The Foundation Scholar award, the keystone of the WVU Scholars Program, is restricted to West Virginia resident high school seniors who have attended West Virginia high schools and who have demonstrated outstanding academic performance and exhibited unique leadership skills. Fifteen students were awarded the Neil S. Bucklew Scholarship several weeks ago (another four-year award valued at more than $20,000) and interviewed on the Morgantown campus in April. From those 15, these five were awarded the Foundation Scholarship. Here are brief glimpses of activities and achievements of WVU ’s newest award recipients:

Ingrid Allison Bohme is the daughter of Mary Jane Bohme of Williamson, Mingo County College has never been an option for Ingrid Bohme; it has been a lifelong goal. Looking over her academic, extracurricular and community service record at Williamson High School, there is no question she has worked to prepare herself for the rigors of college life.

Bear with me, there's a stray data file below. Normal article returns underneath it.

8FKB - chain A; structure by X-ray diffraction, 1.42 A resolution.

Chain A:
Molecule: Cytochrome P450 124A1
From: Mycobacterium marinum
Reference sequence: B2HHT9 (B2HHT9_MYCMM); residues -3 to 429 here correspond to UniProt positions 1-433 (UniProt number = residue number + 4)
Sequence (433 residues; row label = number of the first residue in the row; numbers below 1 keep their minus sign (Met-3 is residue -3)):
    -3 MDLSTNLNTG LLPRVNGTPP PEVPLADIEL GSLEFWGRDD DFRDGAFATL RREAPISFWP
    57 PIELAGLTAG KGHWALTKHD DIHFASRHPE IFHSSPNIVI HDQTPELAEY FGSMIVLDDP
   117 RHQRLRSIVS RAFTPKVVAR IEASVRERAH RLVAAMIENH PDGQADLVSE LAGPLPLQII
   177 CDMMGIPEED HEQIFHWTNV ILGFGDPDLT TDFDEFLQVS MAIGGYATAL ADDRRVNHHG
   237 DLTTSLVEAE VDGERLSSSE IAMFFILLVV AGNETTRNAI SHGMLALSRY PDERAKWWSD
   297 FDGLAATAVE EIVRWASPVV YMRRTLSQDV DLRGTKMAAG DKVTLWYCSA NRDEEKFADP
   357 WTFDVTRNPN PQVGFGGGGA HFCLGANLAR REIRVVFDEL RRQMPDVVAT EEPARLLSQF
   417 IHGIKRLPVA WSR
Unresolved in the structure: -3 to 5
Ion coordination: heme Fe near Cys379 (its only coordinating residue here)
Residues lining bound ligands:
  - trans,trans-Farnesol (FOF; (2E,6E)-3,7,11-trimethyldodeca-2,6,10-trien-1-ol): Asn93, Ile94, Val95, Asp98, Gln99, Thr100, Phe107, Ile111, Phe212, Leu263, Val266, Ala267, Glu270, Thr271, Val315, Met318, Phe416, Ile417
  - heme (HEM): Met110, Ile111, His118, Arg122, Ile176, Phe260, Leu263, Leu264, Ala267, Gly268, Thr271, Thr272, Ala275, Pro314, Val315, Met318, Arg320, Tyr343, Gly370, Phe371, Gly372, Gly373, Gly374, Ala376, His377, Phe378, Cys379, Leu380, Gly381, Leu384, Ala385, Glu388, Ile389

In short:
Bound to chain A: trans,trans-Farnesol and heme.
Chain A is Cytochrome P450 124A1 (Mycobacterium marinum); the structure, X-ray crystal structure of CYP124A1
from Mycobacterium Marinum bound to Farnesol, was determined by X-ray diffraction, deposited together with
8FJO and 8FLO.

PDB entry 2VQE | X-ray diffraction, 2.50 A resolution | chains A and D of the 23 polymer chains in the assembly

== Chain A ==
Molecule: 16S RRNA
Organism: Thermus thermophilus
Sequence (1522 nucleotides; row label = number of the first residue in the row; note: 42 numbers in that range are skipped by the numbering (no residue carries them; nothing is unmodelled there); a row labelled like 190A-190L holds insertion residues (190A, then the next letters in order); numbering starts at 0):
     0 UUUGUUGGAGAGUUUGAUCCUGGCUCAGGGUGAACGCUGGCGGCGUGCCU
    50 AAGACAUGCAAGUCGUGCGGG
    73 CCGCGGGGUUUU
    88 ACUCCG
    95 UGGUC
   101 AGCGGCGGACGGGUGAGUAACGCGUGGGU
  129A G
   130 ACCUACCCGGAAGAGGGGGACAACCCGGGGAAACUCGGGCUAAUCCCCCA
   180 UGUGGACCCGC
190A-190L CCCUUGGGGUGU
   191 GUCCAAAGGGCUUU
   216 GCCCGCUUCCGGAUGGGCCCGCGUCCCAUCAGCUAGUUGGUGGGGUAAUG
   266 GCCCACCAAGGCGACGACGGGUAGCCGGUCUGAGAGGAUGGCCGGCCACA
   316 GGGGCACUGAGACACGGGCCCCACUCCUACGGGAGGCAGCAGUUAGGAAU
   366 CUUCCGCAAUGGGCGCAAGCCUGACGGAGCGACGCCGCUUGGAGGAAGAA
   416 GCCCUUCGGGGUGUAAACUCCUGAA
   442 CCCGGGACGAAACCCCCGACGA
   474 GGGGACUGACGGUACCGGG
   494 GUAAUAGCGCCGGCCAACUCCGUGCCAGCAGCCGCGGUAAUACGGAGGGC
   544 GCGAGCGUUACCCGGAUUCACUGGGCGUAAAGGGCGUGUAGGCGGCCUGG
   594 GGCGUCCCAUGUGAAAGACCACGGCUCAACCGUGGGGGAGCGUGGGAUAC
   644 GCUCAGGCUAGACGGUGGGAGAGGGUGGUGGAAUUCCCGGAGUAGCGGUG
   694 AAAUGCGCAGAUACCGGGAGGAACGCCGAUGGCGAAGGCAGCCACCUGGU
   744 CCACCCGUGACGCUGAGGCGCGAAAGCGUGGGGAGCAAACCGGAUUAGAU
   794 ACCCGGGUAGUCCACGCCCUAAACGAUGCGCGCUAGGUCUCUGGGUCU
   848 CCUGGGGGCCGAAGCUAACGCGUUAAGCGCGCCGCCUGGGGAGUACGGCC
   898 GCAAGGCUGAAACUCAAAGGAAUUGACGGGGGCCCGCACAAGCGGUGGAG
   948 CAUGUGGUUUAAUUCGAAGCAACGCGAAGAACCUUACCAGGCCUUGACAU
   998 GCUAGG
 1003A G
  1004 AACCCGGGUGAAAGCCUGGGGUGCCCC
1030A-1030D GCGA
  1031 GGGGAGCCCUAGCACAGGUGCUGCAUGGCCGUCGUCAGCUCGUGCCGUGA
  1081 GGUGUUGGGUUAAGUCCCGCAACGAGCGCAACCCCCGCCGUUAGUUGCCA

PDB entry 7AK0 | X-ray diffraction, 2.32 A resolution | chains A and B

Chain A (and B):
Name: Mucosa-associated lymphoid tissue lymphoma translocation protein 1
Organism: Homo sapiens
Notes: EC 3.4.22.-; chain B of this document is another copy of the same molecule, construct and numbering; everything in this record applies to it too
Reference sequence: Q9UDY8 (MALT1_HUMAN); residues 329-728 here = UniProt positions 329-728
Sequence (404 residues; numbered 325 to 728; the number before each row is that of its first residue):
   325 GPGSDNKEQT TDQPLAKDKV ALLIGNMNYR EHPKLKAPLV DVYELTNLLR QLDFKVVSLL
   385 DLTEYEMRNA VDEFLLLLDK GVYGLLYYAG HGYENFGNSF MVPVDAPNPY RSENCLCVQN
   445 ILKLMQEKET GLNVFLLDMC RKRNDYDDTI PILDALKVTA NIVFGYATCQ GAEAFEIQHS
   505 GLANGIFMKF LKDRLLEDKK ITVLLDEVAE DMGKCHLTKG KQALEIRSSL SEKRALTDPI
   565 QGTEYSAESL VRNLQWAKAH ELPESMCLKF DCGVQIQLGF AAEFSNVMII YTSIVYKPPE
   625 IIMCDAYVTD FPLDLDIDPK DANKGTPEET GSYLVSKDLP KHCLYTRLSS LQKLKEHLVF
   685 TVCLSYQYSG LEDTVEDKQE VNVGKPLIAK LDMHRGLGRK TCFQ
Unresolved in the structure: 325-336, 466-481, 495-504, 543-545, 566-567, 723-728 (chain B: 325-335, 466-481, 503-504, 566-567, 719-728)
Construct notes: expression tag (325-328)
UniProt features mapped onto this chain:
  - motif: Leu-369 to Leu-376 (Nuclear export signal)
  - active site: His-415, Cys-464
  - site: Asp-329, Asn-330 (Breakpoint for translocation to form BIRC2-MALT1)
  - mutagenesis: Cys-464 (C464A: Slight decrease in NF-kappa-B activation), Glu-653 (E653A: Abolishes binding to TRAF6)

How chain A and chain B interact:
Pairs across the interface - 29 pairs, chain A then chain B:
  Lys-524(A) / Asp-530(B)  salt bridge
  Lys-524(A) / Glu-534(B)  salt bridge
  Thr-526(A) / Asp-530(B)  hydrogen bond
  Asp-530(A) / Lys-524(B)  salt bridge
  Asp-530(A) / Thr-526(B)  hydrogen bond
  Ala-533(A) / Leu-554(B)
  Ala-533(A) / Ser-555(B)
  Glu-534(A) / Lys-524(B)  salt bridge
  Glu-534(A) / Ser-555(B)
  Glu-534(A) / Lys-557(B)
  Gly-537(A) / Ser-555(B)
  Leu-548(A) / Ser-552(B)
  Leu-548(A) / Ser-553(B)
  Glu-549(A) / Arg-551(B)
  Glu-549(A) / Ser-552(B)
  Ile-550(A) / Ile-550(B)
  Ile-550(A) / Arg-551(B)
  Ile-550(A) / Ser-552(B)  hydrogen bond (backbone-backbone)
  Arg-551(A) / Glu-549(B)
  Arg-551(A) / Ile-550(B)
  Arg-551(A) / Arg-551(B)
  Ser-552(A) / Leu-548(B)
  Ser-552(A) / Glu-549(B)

“My mother taught me early on in life about the importance of getting a college education, and has encouraged and helped me along the way,”she said.

Winning a Foundation Scholarship is the culmination of years of study and hard work for Bohme.

“This has shown me that everything I’ve done in my high school career was important,”she said.

Bohme is valedictorian of her senior class and also serves as vice-president. As a member of the academic team, she was a finalist in tournaments held in Kanawha and Clay Counties.

“I have an urge to excel in everything I participate in,”Bohme wrote in her scholarship application.”I believe that if I am going to put my heart, soul, time and energy into a project, I want it to be the best possible.”

As a member of the Key Club and her church youth group, Bohme has been involved in community food and gift drives. She also has volunteered for home improvement projects for the less fortunate and elderly in her community.

Bohme is a member of the Williamson High drama department, and was a candidate for Homecoming Queen last year.